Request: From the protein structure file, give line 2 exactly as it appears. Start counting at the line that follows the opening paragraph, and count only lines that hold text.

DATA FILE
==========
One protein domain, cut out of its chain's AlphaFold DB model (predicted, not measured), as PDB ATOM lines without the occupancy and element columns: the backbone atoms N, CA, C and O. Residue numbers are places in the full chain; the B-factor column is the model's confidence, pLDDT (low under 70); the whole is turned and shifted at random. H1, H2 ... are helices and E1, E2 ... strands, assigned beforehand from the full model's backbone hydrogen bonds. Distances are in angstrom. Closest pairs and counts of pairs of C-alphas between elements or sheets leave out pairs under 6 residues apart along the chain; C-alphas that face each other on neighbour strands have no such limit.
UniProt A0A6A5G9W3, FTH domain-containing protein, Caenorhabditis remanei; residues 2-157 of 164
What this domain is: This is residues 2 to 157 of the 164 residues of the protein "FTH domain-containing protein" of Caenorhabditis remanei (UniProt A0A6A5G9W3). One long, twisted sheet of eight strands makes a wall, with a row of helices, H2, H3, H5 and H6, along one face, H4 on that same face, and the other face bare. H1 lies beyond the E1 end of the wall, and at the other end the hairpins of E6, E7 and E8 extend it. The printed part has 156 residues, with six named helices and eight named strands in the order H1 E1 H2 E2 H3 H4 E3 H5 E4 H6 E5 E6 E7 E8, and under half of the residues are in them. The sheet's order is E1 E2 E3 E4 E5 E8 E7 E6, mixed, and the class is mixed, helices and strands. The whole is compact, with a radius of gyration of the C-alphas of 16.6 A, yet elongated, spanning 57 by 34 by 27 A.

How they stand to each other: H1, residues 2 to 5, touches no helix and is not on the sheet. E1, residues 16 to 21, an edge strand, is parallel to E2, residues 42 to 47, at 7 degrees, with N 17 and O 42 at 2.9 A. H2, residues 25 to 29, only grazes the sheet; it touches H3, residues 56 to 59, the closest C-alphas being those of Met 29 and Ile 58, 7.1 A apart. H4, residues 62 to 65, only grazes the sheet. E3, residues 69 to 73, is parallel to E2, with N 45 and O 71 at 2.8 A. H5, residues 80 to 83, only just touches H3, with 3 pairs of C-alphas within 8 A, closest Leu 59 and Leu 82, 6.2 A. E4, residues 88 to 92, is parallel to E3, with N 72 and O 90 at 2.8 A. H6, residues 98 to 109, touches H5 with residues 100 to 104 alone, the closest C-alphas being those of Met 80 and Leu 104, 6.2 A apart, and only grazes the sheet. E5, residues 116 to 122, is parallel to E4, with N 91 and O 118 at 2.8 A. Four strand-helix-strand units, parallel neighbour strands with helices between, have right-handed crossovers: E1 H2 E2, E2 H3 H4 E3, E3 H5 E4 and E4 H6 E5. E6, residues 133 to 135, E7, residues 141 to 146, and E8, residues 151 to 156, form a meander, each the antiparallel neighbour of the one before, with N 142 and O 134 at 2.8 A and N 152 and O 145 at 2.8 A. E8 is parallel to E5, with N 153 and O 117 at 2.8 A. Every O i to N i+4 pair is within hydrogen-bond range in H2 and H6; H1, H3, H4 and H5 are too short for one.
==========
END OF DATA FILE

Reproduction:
What this domain is: This is residues 2 to 157 of the 164 residues of the protein "FTH domain-containing protein" of Caenorhabditis remanei (UniProt A0A6A5G9W3). One long, twisted sheet of eight strands makes a wall, with a row of helices, H2, H3, H5 and H6, along one face, H4 on that same face, and the other face bare. H1 lies beyond the E1 end of the wall, and at the other end the hairpins of E6, E7 and E8 extend it. The printed part has 156 residues, with six named helices and eight named strands in the order H1 E1 H2 E2 H3 H4 E3 H5 E4 H6 E5 E6 E7 E8, and under half of the residues are in them. The sheet's order is E1 E2 E3 E4 E5 E8 E7 E6, mixed, and the class is mixed, helices and strands. The whole is compact, with a radius of gyration of the C-alphas of 16.6 A, yet elongated, spanning 57 by 34 by 27 A.